Which are the Best (or Worst) States to Retire?

For some people, retirement presents an exciting opportunity to move somewhere new. Whether you’re in search of warmer weather, a lower cost of living or just looking to move closer to friends and family, deciding to retire in another state can be a big decision.

But which are the best or worst states to retire? Of course, there’s no definitive answer, but two studies from Money-Rates.com and TopRetirements.com offer some food for thought.

MoneyRates’ study took into account states’ economics (cost of living, unemployment and average state and local tax burden), climate, crime rate and life expectancy. According to their research, here are the best states to retire:

  1. New Hampshire – Cost of living is 89% of the national average and cost of living and tax burden among the lowest in the U.S. Low crime as well.
  2. Hawaii – One of the best climates and highest life expectancy. However, a very high cost of living.
  3. South Dakota – Cost of living is 91% of the national average. Very low crime.
  4. North Dakota – Life expectancy is among the highest in the U.S. Very low crime.
  5. Iowa – Good combination of a low cost of living and a healthy economy, plus high life expectancy.

On the other hand, TopRetirements.com’s study looked only at states’ tax rates and fiscal health. Here’s what they found:

  1. West Virginia – Low property tax.
  2. Wyoming – No state income tax.
  3. Pennsylvania – Low state income taxes for retirees.
  4. Texas – No income taxes for retirees.

Both websites also researched which states were the worst places to retire. Using the same criteria as its previous study, here’s what MoneyRates.com found:

  1. Nevada – Cost of living is 105% of the national average. The average state and local tax burden is 6.6 percent.
  2. Michigan – High unemployment, chilly climate and high crime.
  3. Alaska – Cost of living is 128% of the national average. Harsh climate.
  4. South Carolina – Pleasant climate, but high crime rate and poor life expectancy.
  5. Maryland – Cost of living is 126% of the national average. High crime.

And for its list of worst states to retire, TopRetirements.com looked at states’ fiscal health, tax burden and climate. Here are the results:

  1. Illinois – Very poor fiscal health.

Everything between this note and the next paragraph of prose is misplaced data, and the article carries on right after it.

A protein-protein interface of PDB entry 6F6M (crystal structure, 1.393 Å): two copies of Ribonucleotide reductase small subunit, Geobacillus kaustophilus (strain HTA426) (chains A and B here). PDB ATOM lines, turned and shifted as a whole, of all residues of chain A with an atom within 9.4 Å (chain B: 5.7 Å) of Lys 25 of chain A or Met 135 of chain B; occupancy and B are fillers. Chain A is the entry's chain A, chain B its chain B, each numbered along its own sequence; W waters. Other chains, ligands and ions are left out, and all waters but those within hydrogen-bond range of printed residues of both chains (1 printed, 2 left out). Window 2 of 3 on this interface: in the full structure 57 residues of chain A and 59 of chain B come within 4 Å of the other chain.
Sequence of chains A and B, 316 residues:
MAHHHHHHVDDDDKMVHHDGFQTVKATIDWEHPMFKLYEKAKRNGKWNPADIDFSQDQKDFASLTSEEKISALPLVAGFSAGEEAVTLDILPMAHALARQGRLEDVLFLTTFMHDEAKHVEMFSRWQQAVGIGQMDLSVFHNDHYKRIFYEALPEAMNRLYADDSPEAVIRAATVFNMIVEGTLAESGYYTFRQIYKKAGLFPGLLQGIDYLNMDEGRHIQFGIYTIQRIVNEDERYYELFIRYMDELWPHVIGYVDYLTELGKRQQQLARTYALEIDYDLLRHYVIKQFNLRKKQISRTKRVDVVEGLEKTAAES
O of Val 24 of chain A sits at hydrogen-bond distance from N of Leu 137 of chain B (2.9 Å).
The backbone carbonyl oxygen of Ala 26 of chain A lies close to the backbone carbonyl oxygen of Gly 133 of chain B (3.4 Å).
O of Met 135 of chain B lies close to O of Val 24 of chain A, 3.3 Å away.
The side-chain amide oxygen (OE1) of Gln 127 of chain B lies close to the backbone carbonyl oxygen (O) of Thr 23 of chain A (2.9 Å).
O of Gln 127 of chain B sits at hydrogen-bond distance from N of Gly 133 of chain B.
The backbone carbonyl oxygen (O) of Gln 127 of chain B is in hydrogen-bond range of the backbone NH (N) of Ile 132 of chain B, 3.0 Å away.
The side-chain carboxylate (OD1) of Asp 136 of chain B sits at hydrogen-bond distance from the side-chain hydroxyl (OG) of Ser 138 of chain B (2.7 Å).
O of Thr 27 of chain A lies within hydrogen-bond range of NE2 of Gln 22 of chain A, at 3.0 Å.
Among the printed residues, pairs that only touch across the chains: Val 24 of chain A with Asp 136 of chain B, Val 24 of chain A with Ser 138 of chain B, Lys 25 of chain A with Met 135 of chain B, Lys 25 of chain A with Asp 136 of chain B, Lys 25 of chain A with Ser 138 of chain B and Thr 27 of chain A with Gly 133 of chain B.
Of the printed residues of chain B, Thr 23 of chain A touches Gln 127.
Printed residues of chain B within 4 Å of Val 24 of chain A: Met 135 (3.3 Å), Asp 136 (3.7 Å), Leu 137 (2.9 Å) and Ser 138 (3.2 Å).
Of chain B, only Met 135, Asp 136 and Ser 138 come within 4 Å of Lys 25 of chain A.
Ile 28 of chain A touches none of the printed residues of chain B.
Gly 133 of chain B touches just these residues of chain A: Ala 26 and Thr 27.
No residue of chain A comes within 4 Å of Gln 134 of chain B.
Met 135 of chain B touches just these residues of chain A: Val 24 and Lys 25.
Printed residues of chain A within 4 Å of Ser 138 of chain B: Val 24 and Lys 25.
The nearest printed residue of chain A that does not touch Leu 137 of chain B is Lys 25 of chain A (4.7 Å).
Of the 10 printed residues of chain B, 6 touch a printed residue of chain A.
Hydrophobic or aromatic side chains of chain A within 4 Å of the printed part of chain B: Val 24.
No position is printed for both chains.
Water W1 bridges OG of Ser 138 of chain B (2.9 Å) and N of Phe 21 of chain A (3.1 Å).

2. California – High cost of living and fiscally troubled.
  3. New York – Very high taxes, including property taxes.
  4. Rhode Island – High taxes and fiscally troubled.
  5. New Jersey – Highest property taxes in the U.S.

Even though the studies came up with different results, both offer interesting views on what makes a state a good place to retire, particularly from a financial perspective. Of course, economics are just one piece of the puzzle. Over at WalletPop, writer Tom Barlow points out that there are a lot of other factors to consider when making a retirement move. Those factors can include states’ health care programs, recreational opportunities, transportation and cultural resources.

If you’re considering a retirement move, it might be helpful to make a list of the factors that matter most to you. And no matter how far along you are in the retirement process, it’s always a good idea to review your retirement plan. Here at the Ally Straight Talk Blog, we talk a lot about saving for retirement, so click here to read more information about preparing for your golden years.

Are you planning to relocate when you retire? What factors are most important to you when deciding where to retire?

Related / Popular Links

External Link Image Label Links to non-Ally websites

We provide links to third-party websites for your convenience. Although we provide a link, Ally Financial is not responsible, nor can we guarantee their products, services, or information. We suggest you review their online policy and security practices to learn about this third party and how they handle consumer information.

Leave A Comment